White people can achieve this type of skin via tanning, like the cast of Jersey Shore. However most Southeast Asians and some Southern Europeans have this tanned color naturally. Many Brazilians will fall into this category.
Tanned skin is the most versatile, and can look good in just about any color (except maybe tan).
• Purple [I remember going to Brazil for a vacation and seeing the color purple everywhere. There were different shades of purple, from purple shirts to purple sarongs to purple dresses. It was so beautiful!]
• Crisp white [looks beautiful in contrast to the slightly tanned skin. A clean white shirt shows of the shirt itself as well as the skin color]
Darker Skin looks best in:
• Pink [Anybody can look good in pink, but darker skin looks great in it]
• White [Adds contrast to those darker skin tones]
• Blue(s) [Any blue would look good, particularly vibrant blue and baby blue]
• Gray [Almost like layering a lighter color on top of a dark skin tone]
• Red [All shades again, bright reds to rich burgundy and magenta]
• Light Purple [Purple is one of those colors that you have to experiment with, but the effects can be breathtaking]
The colors that look good on you depends on more than just your skin tone. Not every color works for every man. Also, a slight change in the shade of a color can have a subtle but dramatic effect. The key is to experiment and remember that the final decision is up to your own calibration. Your measure of success should be positive attention and comments from women about your style.
The general rule of thumb is that, if you have light skin, wear darker colors, and, if you have dark skin, lighter colors will look good on you. You can also use techniques such as layering to help you utilize colors that otherwise might not look good against your bare skin.
One of the marks of someone who is a master of style is that he knows how to match colors in a way that is appealing. There is actually a bit of science behind this, so we’ll explore this topic in detail.
The Color Wheel
If you recall back to your high school art class, you may remember a tool called the color wheel. The color wheel is a diagram that artists and graphic designers use to find colors that are complimentary to each other. It is also a tool that you can use to match the colors in your outfit for the best effect.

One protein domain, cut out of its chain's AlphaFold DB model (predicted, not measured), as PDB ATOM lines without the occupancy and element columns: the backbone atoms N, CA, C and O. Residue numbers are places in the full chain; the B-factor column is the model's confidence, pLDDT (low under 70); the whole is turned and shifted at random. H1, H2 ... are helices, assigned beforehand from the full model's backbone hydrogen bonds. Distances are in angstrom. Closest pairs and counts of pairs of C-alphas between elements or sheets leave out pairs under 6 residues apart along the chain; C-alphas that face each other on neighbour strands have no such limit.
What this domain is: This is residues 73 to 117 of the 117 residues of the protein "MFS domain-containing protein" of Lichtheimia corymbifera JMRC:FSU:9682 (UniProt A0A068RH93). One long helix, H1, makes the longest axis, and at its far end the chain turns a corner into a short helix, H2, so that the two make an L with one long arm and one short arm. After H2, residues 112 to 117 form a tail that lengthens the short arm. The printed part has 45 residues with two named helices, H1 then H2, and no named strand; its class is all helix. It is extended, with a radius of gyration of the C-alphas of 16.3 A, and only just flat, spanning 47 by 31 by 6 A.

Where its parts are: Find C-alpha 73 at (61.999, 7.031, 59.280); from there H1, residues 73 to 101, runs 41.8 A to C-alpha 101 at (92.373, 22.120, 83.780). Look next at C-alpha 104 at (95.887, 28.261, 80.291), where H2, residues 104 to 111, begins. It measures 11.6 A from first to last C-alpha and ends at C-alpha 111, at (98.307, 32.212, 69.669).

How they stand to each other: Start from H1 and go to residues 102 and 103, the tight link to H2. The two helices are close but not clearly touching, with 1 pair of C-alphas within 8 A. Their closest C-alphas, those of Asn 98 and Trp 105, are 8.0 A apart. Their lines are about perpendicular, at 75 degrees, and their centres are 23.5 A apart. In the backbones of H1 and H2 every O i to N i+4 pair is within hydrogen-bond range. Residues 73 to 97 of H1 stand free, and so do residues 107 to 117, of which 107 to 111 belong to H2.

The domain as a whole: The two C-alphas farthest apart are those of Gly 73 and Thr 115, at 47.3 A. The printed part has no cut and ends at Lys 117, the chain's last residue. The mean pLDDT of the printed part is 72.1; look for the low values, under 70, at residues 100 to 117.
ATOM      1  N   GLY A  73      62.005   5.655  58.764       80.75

This is what the color wheel looks like:
First, there are the Primary Colors. There are three primary colors: red, blue, and yellow. These are the basic colors from which all the other colors in the wheel are made.
The second are the Secondary Colors. These are the colors that are made by combining the primary colors together. If you remember playing with paints in kindergarten, you’ll recall that the following combinations make up the secondary colors:
Red + Yellow = Orange
Blue + Yellow = Green
Red + Blue = Violet (Purple)
Pretty simple stuff so far, right?
Things start to get a little trickier when we get to Tertiary Colors. These are formed by combining a Primary Color with an adjacent Secondary Color. If you’ve been keeping track, this gives us:
Orange + Red = Red-Orange
Orange + Yellow = Yellow-Orange
Green + Blue = Blue Green
Green + Yellow = Yellow-Green
Violet + Blue = Blue-Violet
Violet + Red = Red-Violet
As you can see from the diagram, all of these colors can also be shifted in terms of lightness or darkness. This gives us the rich variation of colors found in everyday life. But there are two more pieces of color related terminology.
The first is Analogous Colors. These are colors that are next to each other on the color wheel, for example blue and green, or orange and red. These colors match well because they are similar to each other.
Working with analogous colors is a good start for matching colors. Remember, the more similar the colors are to each other in hue, the better they will go with each other. So a really bright blue might not look good against a darker green.
The second is Complimentary Colors. These are colors that are directly across from each other on the color wheel. Because these colors are opposite from each other, they really stand out against each other. Use complimentary colors to create strong contrasts, but don’t overdo it, or your outfit can appear too busy or overpowering.
The final tip for matching colors is the most simple but useful: colors that are the same match up quite nicely with each other! Matching the color of different elements of your outfit can help create a sense of wholeness and symmetry, which really brings your look together. For example, wearing black shoes with a black belt, or maybe complimenting an orange scarf with daring orange socks. Play around with matching the colors of different items of your outfits to create more cohesive and thoughtful look.
Women notice when the colors of your clothes match nicely. Here is another color wheel which you may find helpful when putting together your outfits:
A Final Note About Colors
Colors can be a very powerful tool for your style arsenal. Because different colors have different emotional associations to them, you can use colors to communicate the message that you want, including several of the Style Attraction Switches. Keep in mind that different colors go well with different skin tones, and keep in mind the color wheel when mixing and matching colors.
Finally, color can be a powerful tool, but don’t overuse it. As a general rule, try to have no more than 3 distinct colors in a single outfit. This isn’t a hard and fast rule, but any more than that can be confusing and overwhelming to the eye.